Inkjet print of digital illustration on canvas
The introduction of automobile mass production, as well as the use of large water supplies for manufacturing, sparked the second industrial revolution in the Midwest. Industrial water use includes water used for fabricating, processing, washing, diluting, cooling, or transporting a product; incorporating water into a product; or for sanitation needs within the manufacturing facility. Without the Great Lakes’ proximity to the most heavily manufacturing-centric region in the Midwest, specifically Lake Erie, the growth of manufacturing would not have been or be possible. Cities with large populations along the banks of Lake Erie, like Detroit, Cleveland, Toledo and Sandusky, require massive amounts of water to supply populus with clean, safe water as well.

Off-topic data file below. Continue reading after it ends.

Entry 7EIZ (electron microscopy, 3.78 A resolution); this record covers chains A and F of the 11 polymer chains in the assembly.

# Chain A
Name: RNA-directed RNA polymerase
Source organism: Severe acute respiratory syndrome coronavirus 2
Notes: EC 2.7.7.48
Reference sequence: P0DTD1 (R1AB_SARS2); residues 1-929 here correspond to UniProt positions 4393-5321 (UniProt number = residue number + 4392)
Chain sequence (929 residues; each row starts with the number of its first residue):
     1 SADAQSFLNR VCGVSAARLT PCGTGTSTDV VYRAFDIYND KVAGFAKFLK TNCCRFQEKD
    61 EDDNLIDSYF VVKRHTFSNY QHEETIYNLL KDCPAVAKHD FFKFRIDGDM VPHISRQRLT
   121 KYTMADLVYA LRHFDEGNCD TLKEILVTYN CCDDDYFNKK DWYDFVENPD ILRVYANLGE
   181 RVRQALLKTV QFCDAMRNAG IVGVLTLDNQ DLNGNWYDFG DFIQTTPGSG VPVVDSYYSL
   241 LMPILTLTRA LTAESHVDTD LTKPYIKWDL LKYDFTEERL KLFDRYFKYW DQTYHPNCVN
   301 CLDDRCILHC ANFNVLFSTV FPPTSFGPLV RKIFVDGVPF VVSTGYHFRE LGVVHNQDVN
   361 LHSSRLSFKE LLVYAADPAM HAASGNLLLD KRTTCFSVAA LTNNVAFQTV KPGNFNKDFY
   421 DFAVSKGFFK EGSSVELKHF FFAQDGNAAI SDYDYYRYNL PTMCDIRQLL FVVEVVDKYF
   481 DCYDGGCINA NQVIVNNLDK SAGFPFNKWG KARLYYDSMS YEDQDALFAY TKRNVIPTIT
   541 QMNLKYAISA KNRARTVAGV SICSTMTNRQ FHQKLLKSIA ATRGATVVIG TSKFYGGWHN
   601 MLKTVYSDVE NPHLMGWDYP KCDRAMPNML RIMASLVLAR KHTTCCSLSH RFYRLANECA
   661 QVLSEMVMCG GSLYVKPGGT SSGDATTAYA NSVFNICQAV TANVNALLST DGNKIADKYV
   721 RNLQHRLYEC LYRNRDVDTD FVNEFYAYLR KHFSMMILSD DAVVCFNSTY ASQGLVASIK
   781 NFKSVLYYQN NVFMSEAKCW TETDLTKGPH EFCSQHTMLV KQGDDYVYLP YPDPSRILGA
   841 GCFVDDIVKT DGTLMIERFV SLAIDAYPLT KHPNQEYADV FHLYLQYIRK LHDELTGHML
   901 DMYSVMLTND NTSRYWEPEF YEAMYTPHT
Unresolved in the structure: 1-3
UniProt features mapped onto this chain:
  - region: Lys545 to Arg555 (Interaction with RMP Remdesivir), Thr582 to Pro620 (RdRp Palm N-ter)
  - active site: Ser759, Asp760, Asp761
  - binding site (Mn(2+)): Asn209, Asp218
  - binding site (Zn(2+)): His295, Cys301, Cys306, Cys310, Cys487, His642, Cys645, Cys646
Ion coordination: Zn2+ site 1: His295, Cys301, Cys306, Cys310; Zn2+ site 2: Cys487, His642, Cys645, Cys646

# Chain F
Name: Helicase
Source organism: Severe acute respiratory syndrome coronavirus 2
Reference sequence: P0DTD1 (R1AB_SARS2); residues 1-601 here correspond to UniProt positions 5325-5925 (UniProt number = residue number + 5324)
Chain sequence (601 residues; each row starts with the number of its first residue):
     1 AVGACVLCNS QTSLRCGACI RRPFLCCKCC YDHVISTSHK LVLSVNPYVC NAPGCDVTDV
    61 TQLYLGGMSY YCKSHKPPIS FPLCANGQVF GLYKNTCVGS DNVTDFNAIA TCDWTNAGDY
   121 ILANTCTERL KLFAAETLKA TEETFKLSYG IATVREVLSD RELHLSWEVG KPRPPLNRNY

Pictured: a manufacturing plant on the banks of Lake Erie ca. 1962; tugboat S.J. Christian and steamer Charles B. Hill of Ecorse in the historic shipbuilding yard Great Lakes Engineering Works ca. 1906; a steamboat caught in the Cuyahoga River fire caused by pollution ca. 1952; the Grand Trunk car ferry crossing the Detroit River in winter ca. 1905.